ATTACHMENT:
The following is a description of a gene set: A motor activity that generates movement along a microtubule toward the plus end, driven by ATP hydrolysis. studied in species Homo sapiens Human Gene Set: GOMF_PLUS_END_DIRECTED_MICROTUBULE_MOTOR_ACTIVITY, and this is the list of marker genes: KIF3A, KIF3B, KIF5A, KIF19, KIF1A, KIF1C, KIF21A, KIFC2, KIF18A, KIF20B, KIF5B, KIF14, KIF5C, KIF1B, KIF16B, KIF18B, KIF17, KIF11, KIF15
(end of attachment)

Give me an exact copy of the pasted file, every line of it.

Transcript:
The following is a description of a gene set: A motor activity that generates movement along a microtubule toward the plus end, driven by ATP hydrolysis. studied in species Homo sapiens Human Gene Set: GOMF_PLUS_END_DIRECTED_MICROTUBULE_MOTOR_ACTIVITY, and this is the list of marker genes: KIF3A, KIF3B, KIF5A, KIF19, KIF1A, KIF1C, KIF21A, KIFC2, KIF18A, KIF20B, KIF5B, KIF14, KIF5C, KIF1B, KIF16B, KIF18B, KIF17, KIF11, KIF15